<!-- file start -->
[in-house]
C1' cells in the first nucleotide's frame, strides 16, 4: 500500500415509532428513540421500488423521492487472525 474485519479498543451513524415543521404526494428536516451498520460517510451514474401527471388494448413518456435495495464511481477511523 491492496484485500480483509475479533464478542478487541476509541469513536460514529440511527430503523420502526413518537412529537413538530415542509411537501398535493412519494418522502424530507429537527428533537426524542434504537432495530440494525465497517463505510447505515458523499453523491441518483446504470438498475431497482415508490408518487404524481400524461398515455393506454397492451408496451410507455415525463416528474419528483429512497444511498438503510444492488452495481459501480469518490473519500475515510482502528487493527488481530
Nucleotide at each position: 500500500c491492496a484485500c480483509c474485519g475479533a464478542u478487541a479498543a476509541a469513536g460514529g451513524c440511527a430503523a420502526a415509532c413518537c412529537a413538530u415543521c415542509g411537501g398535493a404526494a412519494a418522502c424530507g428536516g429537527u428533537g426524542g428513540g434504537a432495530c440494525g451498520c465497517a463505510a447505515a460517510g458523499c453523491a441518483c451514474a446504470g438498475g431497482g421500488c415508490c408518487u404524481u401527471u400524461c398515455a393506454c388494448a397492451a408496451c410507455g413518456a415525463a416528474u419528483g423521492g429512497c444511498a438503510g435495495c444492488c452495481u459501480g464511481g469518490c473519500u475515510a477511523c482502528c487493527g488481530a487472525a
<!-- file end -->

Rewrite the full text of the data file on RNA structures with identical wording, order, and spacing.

[in-house]
C1' cells in the first nucleotide's frame, strides 16, 4: 500500500415509532428513540421500488423521492487472525 474485519479498543451513524415543521404526494428536516451498520460517510451514474401527471388494448413518456435495495464511481477511523 491492496484485500480483509475479533464478542478487541476509541469513536460514529440511527430503523420502526413518537412529537413538530415542509411537501398535493412519494418522502424530507429537527428533537426524542434504537432495530440494525465497517463505510447505515458523499453523491441518483446504470438498475431497482415508490408518487404524481400524461398515455393506454397492451408496451410507455415525463416528474419528483429512497444511498438503510444492488452495481459501480469518490473519500475515510482502528487493527488481530
Nucleotide at each position: 500500500c491492496a484485500c480483509c474485519g475479533a464478542u478487541a479498543a476509541a469513536g460514529g451513524c440511527a430503523a420502526a415509532c413518537c412529537a413538530u415543521c415542509g411537501g398535493a404526494a412519494a418522502c424530507g428536516g429537527u428533537g426524542g428513540g434504537a432495530c440494525g451498520c465497517a463505510a447505515a460517510g458523499c453523491a441518483c451514474a446504470g438498475g431497482g421500488c415508490c408518487u404524481u401527471u400524461c398515455a393506454c388494448a397492451a408496451c410507455g413518456a415525463a416528474u419528483g423521492g429512497c444511498a438503510g435495495c444492488c452495481u459501480g464511481g469518490c473519500u475515510a477511523c482502528c487493527g488481530a487472525a